I went for a walk in Ebbor Gorge yesterday. It’s a deep dank wooded gash in the Mendip Hills, about 45 minutes drive south of Bristol. Hunter gatherers used to live here. I kind of envy them. Walking up the slippery slimy rocks on the ever enclosing path up through the limestone cliffs, I could just imagine them squatting under one of the overhanging rocks and trading hunting stories while they waited for a deer thigh to roast over the fire. I have no truck with all that ‘Quest For Fire’ savage flesh eating ancestor nonsense. In my imagination, our hunter gatherer forbears would have been gentle folk who only savage and aggressive when they needed to, in other words, in the face of a tribal enemy or a dangerous animal. Otherwise I’m sure they were quite calm and hospitable. Nomads and hunter gatherers usually are. It’s a conceit of Christian Missionaries and ‘Civilized’ folk to portray cave dwellers as beasts.
But much as my imagination was stirred by the brittle winter forest, the rotting sludge of leaves of the ground, the towering limestone precipices of the gorge, and the incredible views over the Somerset levels and Glastonbury Tor, I didn’t fly quite as high as our great poet Samuel Taylor Coleridge managed to do when he visited this place two hundred years ago whilst off his head on opium. Or was he high as a kite when he actually wrote the poem. Maybe both. My wandering mind managed to concoct imaginings that were perhaps far-fetched but still anchored firmly to the crazy rock formations and quiet woods that lay all around me. Coleridge built something a thousands times more fantastic from his wanderings:
In Xanadu did Kubla Khan
a stately pleasure-dome decree,
where Alph, the sacred river, ran
through caverns measureless to man
down to a sunless sea,
so twice five miles of fertile ground
with walls and towers were girdled round.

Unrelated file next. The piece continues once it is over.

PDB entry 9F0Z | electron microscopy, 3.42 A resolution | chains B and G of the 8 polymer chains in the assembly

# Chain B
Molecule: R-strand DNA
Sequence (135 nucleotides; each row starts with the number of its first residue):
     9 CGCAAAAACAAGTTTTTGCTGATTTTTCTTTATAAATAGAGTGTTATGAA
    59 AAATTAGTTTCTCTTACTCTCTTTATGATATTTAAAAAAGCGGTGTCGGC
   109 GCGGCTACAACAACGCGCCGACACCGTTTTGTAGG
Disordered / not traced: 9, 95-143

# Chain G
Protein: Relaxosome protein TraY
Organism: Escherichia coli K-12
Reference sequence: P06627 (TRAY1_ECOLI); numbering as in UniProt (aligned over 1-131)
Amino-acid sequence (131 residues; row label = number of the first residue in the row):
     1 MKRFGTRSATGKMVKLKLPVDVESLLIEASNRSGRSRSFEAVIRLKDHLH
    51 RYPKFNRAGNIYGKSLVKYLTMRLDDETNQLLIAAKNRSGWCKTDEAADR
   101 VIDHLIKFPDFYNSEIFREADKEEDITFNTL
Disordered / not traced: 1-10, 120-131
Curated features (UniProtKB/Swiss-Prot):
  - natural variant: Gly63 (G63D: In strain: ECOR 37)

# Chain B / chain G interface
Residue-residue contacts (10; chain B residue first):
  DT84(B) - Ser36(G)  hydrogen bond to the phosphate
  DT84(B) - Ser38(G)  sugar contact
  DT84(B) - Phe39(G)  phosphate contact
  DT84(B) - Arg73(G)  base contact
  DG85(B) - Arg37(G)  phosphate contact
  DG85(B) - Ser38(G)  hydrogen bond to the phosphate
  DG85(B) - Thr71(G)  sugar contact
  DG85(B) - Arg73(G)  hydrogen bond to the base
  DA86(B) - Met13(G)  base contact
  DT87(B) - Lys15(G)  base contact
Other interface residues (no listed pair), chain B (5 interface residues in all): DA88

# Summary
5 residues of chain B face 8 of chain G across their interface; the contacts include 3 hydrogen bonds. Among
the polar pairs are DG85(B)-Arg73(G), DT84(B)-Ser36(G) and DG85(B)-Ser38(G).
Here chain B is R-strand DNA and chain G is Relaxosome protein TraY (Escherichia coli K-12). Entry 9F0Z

and there were gardens bright with sinuous rills,
where blossom’d many an incense-bearing tree.
And here were forests as ancient as the hills,
enfolding sunny spots of greenery.
But O! That deep romantic chasm which slanted,
down the green hill athwart a cedarn cover.
A savage place! As holy and enchanted
as e’er beneath a waning moon was haunted
by woman wailing for her demon lover.
And from this chasm, with ceaseless turmoil seething,
as if this Earth in fast thick pants were breathing,
a mighty fountain momently was forced,
amid whose swift half-intermitted burst,
huge fragments vaulted like rebounding hail,
or chaffy grain beneath the thresher’s flail,
and ‘mid these dancing rocks at once and ever,
it flung up momently the sacred river.
Five miles meandering with a mazy motion,
through wood and dale the sacred river ran.
Then reach’d the caverns measureless to man,
and sank in tumult to a lifeless ocean.
And ‘mid this tumult Kubla heard from afar
ancestral voices prophesying war!
The shadow of the dome of pleasure
floated midway on the waves
Where was heard the mingled measure
from the fountain and the caves.
It was a miracle of rare device
a sunny pleasure dome with caves of ice.
A damsel with a dulcimer
in a vision once I saw.
It was an Abyssinian maid,
and on her dulcimer she played,
singing of mount Abora.
Could I revive within me
her symphony and song.
To such a deep delight ‘twould win me,
that with music loud and long,
I would build that dome in air!
That sunny dome! Those caves of ice!
and all who heard should see them there!
and all should cry, Beware! Beware!
his flashing eyes! his floating hair!
Weave a circle round him thrice,
and close your eyes with holy dread!
for he on honey-dew hath fed,
and drunk the milk of Paradise.
The poet was on a roll when he was disturbed by “a man from Porlock”, maybe the gas meter reader. When he got back to his desk, the drugs, or the inspiration, or maybe both had worn off and his head was empty. If he’d lived in 21st century Hackney, with easy access to his supplier, we might have been bequeathed a lengthy epic. As it is, all we have are these few lines. But what imagination! With a little effort I can related almost all the poem to my experience of walking in the gorge yesterday. It was most definitely “holy and enchanted.” To build a pleasure dome, however, with a sacred river that flows through unfathomable caves to a sea on which the sun never shines…that was quite something.
It was only this morning that a chill and cynical question entered my mind. How much of it was Coleridge, and how much was it the opium? I mean, I’ve often composed epics in my mind whilst off my tree, usually on weed or hash of somekind. And of course, they’ve always disappeared into thin air come the next morning. Many my mistake has been not to say “Laters” and just rudely squirrel myself off into some corner to write my psychedelic opus there and then. Or maybe I’m not Coleridge. Well, definitely. But the question remains: do drugs help the creative process? I’ve always believed the answer is ‘No’. Ebbor Gorge made me think again.
Andy Morgan, (c) 2010